Sunday, April 7, 2013

What bugs me about the Canadian government's announcement about this bug


The Canadian minister of Natural Resources, Joe Oliver, announcedthis weekend that the Asian longhorned beetle has been  ‘eradicated’ in Canada. If it’s true, this is a good thing.  This beetle, Anoplophora glabripennis, is not native to Canada, and is believed to have come to North America in the 1980s, hitching a ride on wooden packing crates arriving with goods from Asia. The city of Vaughan, Ontario, north of Toronto, is believed to have been one of the key spots where this beetle infestation began, although it is also now found in many parts of the US. The beetle lays its eggs in the bark of hardwood trees, where the larvae burrow and eat their way into the tree’s tissues. After pupating, the adult emerges, mates, and the female lays its eggs in the same tree or a nearby one. Eventually, the infested tree will die. Being an introduced species, there has been great concern the beetle would spread and decimate Canadian hardwoods, in much the same way the emerald ash borer is presently doing to Ontario’s native ash trees. Fortunately, the beetle spreads more slowly than the borer.

The Minister’s announcement is based on claims that no sightings of the Asian longhorned beetle have been made in Canada in the past six years. Is this a reliable basis on which to conclude the beetle has been ‘eradicated’?  If reaction to online news stories about the Minister’s announcement is any indication, many people are skeptical. They are also openly mocking the Minister’s claims that he and his government are responsible for the eradication. A concerted effort was initiated many years ago by the federal and provincial governments and the City of Toronto to control the beetle by removing and destroying infested or potentially infested trees. The Canadian Food Inspection Agency (CFIA) several years ago implemented regulations and inspection requirements on wooden crates entering Canada from overseas; I believe these have been in place long before the current government ever came to power. All this to say, it’s a bit rich for the minister to take all the credit, but that’s what all politicians like to do. For me, the important questions are: 1) is the beetle now gone, and (2) why choose to make such an announcement now?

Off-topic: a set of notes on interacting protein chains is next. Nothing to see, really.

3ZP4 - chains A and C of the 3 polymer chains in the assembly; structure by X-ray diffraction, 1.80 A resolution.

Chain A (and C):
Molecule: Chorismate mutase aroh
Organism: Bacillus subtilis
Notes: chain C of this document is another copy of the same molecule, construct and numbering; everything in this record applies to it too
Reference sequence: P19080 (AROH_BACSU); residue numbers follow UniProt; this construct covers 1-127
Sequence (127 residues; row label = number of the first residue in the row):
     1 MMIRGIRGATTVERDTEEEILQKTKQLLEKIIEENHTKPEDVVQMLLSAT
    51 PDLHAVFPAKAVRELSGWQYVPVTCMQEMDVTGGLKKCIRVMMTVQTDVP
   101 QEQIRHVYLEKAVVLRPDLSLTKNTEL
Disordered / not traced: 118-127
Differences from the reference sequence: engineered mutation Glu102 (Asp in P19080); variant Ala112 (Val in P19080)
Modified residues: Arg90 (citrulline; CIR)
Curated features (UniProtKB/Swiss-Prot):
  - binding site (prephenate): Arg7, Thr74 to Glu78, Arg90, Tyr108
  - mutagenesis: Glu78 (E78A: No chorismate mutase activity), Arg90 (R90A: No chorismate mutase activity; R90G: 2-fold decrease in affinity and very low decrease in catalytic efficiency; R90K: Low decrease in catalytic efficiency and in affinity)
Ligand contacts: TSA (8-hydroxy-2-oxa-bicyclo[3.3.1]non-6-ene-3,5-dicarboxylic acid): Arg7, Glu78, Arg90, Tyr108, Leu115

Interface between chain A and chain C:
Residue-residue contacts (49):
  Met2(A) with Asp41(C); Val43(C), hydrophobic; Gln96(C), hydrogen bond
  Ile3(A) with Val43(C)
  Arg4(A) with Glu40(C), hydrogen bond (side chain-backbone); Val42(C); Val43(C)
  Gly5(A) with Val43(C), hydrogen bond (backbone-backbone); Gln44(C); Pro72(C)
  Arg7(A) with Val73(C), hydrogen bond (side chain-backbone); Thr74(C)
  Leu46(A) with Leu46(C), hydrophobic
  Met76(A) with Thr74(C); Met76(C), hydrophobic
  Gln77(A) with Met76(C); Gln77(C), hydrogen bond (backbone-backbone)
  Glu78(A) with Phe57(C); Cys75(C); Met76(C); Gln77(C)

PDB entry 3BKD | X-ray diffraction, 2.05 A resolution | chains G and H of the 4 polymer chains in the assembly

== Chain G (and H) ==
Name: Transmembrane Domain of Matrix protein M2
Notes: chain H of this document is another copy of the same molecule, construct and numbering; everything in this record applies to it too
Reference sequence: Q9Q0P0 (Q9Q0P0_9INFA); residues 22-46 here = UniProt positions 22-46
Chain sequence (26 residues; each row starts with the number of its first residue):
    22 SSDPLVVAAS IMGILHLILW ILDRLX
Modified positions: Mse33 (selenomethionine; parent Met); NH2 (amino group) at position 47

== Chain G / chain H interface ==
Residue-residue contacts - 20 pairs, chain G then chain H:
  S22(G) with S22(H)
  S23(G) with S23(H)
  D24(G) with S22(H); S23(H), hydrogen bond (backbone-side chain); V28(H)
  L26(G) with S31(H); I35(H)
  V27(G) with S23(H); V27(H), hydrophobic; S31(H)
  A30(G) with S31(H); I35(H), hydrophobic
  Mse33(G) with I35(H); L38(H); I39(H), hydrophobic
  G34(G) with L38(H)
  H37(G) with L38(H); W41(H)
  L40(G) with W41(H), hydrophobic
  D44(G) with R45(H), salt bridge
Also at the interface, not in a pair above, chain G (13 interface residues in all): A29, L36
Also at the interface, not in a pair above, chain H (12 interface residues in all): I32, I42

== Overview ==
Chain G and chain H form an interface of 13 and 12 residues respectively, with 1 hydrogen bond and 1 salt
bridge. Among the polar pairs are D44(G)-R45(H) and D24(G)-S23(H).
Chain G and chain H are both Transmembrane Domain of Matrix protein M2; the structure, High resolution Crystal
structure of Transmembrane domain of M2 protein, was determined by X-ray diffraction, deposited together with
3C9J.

Let’s begin with the first question. The absence of any reported sightings of the beetle is not proof of their eradication. There are at least 3 reasons why this is so. A first is that they may be present but simply be going unobserved, perhaps because their population is small or because control efforts have pushed them to less obvious locations. Second, people may have observed these beetles but not known what they are. Or third, people have observed them, recognized them for what they are, but have not reported them. Only once possibilities such as these three have been systematically eliminated can we start to say with confidence that this invasive species has been eradicated. It does not appear the Canadian government has made a systematic attempt to do so. It is unusual that the federal government is claiming the beetle is eradicated in Canada when it is still present in northern US states like New York and Massachusetts.